You Might Also Like? explores lesser-known movies related to big new releases.
We begin this entry with Stephen King’s A Good Marriage, the sleepily received adaptation of a Stephen King novella about a woman who discovers that her husband of a quarter century has an unfortunate predilection for serial killing. This got me to thinking about other half-forgotten Stephen King movies, specifically the wonderfully insane 1992 horror film Sleepwalkers.
The movie opens with a spooky, macabre variation on a cliché beloved by both me and lazy students throughout time. It begins by defining its subject matter, only instead of going with the requisite, “Webster’s defines Sleepwalkers as…” (which I’m guessing it couldn’t use, as Webster’s is suspiciously mum on the subject of incestuous were-cats, and subsequently worthless), it instead substitutes the following definition:
sleep’walk’er n. Nomadic shape-shifting creatures with human and feline origins. Vulnerable to the deadly scratch of the cat, the sleepwalker feeds upon the life-force of virginal human females. Probable source of the vampire legend.”
—Chillicoathe Encyclopeadia of Arcane Knowledge, 1st edition, 1884.
It’s rare that a film introduces its fatal flaw and its central premise at the same time. But Sleepwalkers accomplishes this formidable feat by positing the existence of terrifying, shape-shifting vampire monsters that can be defeated by a lazy swipe of the average housecat. Though they’re murderous blood- and energy-sucking ghouls, Charles Brady (Brian Krause, who has the blandly hunky beefcake looks of a Henry Willson creation) and mother/lover Mary (the otherworldly Alice Krige) live in mortal fear of pussycats. This incestuous twosome travels from town to town feeding on the life-force of virgins, which is sucked up via a purple glitter sparkle ray. A terrifying, terrifying purple glitter sparkle ray.
After killing and draining a virgin in California, as well as massacring a whole bunch of cats (they really, really do not care for cats), mother and son then flee to a seemingly idyllic Indiana town. Charles enrolls in the local high school and sets his sights on Tanya Robertson (Madchen Amick), a virginal good girl who works at the local theater and is impressed by a crazy, kooky short story Charles reads for his English class about were-cats who travel from town to town.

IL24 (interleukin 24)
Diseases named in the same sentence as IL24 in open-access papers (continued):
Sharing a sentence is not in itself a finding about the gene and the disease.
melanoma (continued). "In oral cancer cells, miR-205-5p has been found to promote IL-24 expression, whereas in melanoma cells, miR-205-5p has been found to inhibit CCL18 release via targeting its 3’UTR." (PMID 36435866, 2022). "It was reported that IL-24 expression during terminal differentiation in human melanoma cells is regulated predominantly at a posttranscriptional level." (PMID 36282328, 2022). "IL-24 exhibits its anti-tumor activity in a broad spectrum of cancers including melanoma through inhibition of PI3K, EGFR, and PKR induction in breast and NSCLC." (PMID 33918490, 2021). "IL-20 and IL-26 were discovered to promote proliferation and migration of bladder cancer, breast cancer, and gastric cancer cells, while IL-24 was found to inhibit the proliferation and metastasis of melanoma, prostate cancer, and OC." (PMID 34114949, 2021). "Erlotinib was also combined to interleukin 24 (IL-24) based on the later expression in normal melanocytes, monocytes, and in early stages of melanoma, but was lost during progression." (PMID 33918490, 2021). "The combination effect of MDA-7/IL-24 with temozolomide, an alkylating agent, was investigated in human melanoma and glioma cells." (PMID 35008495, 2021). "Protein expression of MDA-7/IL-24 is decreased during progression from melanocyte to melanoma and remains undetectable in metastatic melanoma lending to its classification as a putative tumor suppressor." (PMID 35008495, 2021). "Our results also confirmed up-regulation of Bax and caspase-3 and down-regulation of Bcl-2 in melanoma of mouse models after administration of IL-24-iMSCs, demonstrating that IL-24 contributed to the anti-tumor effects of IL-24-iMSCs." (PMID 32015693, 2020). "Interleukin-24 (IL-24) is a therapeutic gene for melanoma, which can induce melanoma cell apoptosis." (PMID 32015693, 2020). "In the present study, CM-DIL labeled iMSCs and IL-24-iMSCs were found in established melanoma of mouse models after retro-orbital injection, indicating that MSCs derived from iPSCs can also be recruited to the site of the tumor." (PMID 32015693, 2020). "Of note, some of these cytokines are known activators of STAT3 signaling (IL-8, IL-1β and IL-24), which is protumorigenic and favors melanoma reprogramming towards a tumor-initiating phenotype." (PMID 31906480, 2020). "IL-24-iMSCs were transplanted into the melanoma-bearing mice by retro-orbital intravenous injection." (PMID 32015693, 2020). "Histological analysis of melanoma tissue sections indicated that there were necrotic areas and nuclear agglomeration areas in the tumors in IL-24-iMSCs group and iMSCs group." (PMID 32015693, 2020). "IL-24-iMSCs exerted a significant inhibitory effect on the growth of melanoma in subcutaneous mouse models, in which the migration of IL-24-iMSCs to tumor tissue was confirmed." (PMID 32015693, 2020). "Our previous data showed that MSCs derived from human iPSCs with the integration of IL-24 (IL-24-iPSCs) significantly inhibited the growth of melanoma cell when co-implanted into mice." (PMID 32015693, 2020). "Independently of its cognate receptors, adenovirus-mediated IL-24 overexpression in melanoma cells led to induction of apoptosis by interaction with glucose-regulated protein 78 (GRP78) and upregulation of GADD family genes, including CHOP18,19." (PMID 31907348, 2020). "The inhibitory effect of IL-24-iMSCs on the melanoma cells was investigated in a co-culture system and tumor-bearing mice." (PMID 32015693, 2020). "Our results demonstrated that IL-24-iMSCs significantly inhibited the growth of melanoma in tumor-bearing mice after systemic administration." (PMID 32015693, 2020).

I am too old and too married to fall in love with movie characters the way I did as a kid, but hot damn if I didn’t develop a crush on Madchen Amick watching her dance exuberantly to “Do You Love Me” while sweeping up at the movie theater where she works. She’s a charmer here, and at its best, Sleepwalkers has some of the same sunny perversity and small town/big secrets weirdness of Amick’s breakthrough show, Twin Peaks.
Alas, these nasty cat-people have the misfortune to move to the only small town in America with a deputy sheriff (Dan Martin as Andy Simpson) who drives around with his beloved cat Clovis (Sparks) in the passenger seat of his car—though it is a wonder he gets anything done, since he seems to devote most of his energy to singing ribald ditties and doting on his cat. There is a long and distinguished tradition of police dogs, but I can’t imagine a cat in a police car would be anything other than a distraction.
It’s a measure of what a deeply strange movie Sleepwalkers is that Clovis, a not particularly remarkable, non-anthropomorphized cat, is the hero of the film. He’s the one who first notices something weird about Charles (namely, that he is a bipedal, shape-shifting were-cat who must suck the energy from virgins to survive), and it is Clovis who causes Charles to freak out and reveal his true were-cat form.
In school and while courting Tanya, Charles initially drips All-American charm, but the more demonstrably evil he becomes, the quippier he gets. When a teacher played by Glenn Shadix of Beetlejuice fame puts the moves on him, Charles rips off his hand and jokes, “People really should learn to keep their hands to themselves. Here’s yours,” before handing the terrified man his own hand. When Charles jams a pencil into the head of poor Andy Simpson, meanwhile, he grins and enthuses, “Ha ha! Cop Ka-Bob!” with the demented glee of Jim Carrey in The Mask. Yes, maiming and murdering people really brings out the open-mic comedian in Charles, who must feed his mother with the energy he steals from virgins.
Sleepwalkers gets crazier and crazier as it proceeds, which is saying something, as it starts out batshit insane. The in-joke cameos pile up as the film races to an agreeably ghoulish ending, including Stephen King (credited as “Cemetery Caretaker” but looking, as usual, like a Faulknerian idiot-man-child), Joe Dante, Tobe Hopper, Clive Barker, John Landis, and Ron Perlman, who played the world’s most romantic cat-like dude in the 1980s television show Beauty & The Beast. And in the end, of course, Clovis emerges triumphant. Vampire-like, mother-fucking (literally) were-cats simply can’t compete with a tabby with a grudge. So while Sleepwalkers fails spectacularly as a horror movie, it triumphs as a loopy camp comedy.
Sleepwalkers is streaming on Crackle through November 1.